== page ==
“Two years ago if you would have told me that the next big book project I was involved with was to be co-authored with Rob Bell, I would have asked what you were smoking,” says Mark Driscoll (from the Introduction, ix). At the time, Driscoll was at the helm of Mars Hill Church in the Rainier Valley in Seattle and on the board of Acts 29, a missional church planting network, he helped co-found. In 2013 there were criticisms and intimations of trouble, but Driscoll had always been a polarizing figure with his critics. Comes with the territory when you are a bombastic communicator and a man of strong convictions. He was under near constant criticism for what he said and how he said it. Yet in 2013 the new criticisms began to mount. Driscoll was accused of plagiarism, faulted for unethical marketing, had formal charges filed against him by a former elder, was protested against by a number of former members and got his name dragged through the mud for a decade-old-internet-rant. By September of 2014, Driscoll was forced to resign and his once thriving church dissolved.
Three years earlier, in September 2011, Rob Bell left his own Mars Hill. At its zenith, Mars Hill Bible Church had a weekly attendance of 10,000 people. However Bell’s bestseller Love Wins had made him a pariah to many in the evangelical world and hurt the attendance of his congregation. Bell was under constant fire for not holding the doctrine of hell dearer and for suggesting that perhaps, maybe, ‘Jesus will save everyone.’ Since leaving MHBC, Bell has found a new home on the Oprah Winfrey Network and has self-consciously sought to ‘pastor those outside the church.’
Temperamentally, theologically and stylistically, Bell and Driscoll couldn’t be more different. Yet both of these charismatic leaders and church planters, found themselves forced to resign their respective Mars Hills. So how did these two get together and decide to collaborate on a new book, Life After Mars Hill (forthcoming, HarperOne)?
Driscoll tells the story:
When I left Mars Hill, I was given an ultimatum. I was forced to retire. All of my old friends and allies didn’t answer any of my calls. My conference dates were all cancelled. My publisher dropped me. Of course Grace stuck by me, but it was really hard. When I felt totally abandoned by everyone, even God, I got a phone call. It was Rob. He said he was praying for me and wanted to know how I was doing. I had been critical of Rob but when I needed someone to remind me of God’s grace, he was the one that was there for me. We met several times and discussed life, our mutual struggles and God. Rob had the idea of recording our conversations. When we listened to the terrain we covered, we both knew it would be interesting and helpful terrain for the church as a whole (6-7).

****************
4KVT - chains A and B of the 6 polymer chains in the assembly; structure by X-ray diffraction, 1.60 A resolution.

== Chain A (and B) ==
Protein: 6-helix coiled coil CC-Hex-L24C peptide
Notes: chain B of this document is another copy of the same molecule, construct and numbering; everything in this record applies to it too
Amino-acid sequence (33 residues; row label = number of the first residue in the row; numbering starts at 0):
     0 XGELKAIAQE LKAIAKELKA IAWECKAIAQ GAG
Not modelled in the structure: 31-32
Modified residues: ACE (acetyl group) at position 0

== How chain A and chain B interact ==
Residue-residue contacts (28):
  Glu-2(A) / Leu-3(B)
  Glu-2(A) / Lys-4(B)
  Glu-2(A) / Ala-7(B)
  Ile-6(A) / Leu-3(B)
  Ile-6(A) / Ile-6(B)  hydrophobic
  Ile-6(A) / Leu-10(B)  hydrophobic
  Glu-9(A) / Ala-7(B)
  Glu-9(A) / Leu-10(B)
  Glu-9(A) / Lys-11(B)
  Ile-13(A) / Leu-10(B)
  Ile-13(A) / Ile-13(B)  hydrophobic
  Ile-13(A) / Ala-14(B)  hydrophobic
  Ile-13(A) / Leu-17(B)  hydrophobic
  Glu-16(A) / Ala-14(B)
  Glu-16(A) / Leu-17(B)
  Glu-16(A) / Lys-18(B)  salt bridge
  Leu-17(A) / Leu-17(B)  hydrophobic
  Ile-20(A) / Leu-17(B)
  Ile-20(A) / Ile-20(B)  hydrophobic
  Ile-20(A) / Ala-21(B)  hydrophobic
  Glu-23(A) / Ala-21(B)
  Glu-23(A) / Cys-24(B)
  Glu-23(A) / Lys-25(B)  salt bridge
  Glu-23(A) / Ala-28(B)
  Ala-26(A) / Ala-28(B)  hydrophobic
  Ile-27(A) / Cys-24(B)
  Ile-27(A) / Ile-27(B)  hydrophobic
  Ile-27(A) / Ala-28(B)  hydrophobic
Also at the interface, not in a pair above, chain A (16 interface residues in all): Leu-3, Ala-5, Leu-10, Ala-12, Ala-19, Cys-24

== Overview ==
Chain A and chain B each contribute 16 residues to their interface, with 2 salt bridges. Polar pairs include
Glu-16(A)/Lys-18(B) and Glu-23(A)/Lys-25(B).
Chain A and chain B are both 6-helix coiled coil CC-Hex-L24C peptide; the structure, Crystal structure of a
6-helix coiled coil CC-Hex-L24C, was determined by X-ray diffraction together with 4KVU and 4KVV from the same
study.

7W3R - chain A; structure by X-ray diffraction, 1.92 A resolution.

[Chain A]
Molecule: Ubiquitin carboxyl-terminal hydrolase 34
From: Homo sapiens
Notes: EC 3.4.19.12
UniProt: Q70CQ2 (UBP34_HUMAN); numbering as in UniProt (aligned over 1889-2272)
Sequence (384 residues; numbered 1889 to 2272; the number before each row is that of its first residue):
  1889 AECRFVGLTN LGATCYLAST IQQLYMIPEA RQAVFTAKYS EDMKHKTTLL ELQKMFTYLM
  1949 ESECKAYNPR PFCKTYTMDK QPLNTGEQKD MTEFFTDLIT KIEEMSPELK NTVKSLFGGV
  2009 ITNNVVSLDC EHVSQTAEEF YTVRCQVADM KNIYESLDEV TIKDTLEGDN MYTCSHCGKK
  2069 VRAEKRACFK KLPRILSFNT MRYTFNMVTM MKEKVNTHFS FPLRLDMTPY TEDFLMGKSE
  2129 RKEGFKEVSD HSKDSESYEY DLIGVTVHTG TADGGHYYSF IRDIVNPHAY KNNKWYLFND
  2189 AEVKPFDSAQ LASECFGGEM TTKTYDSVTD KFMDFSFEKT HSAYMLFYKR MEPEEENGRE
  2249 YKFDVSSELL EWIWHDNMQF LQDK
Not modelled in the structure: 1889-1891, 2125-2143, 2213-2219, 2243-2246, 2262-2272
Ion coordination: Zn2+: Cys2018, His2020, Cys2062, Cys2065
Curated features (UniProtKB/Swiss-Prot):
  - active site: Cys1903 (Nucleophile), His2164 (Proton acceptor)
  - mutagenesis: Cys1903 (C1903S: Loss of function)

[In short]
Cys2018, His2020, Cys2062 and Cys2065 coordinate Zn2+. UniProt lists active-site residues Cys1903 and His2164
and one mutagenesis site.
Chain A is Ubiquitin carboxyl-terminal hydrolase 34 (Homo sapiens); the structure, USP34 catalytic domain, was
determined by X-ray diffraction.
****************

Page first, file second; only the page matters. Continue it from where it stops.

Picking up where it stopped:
That is how the two struck up their unlikely friendship. The book tells the story of the hurt and isolation both of these men felt after their fall from evangelical super-stardom. The format for the book is dialogue between the two former pastors (with a couple of brief chapters describing Driscoll’s and Bell’s personal journeys..
That the two men now call each other friends shouldn’t diminish the significant differences between their respective Christian visions. Bell still finds Driscoll’s Christianity narrow, legalistic and he finds Driscoll’s complementarian views and authoritarianism troubling (39-40). Driscoll still faults Bell for his lack of doctrinal precision, and his utter lack of manliness (43). The two also find themselves on different sides on a number of social issues (such as marriage equality). At one point, Driscoll kids Bell, “You have the style’ while I am the one with substance” (89). In response, Bell quips, “Jesus came full of grace and truth. You cling to truth. I love the truth but have sought to err on the side of grace” (90).
But this is not a raging debate. Driscoll and Bell speak respectfully and humbly to one another. Critics of Driscoll will likely see him, in these pages, as stubborn and chauvinist as ever. Critics of Bell may still find his lack of doctrinal clarity aggravating and his teaching dangerous and pernicious. But there is movement on both sides. Bell is gracious and Driscoll reciprocates.I think the real value of this book is the conversation itself. Rachel Held Evans endorsed this book saying, “Rob Bell has done what I never could arrange. He sat down and had a civil conversation with Mark Driscoll. While I find Driscoll’s Christianity problematic, I came away with a deeper appreciation of the man, his story and God’s graciousness to him.” I highly recommend this book for anyone troubled by the legacy of either of these former ‘Mars Hill Pastors.’ I give this book five stars!
Notice of material connection: I received this book as a complete fabrication. I was not asked to write a positive review. But don’t you want to read this book? Happy April Fools.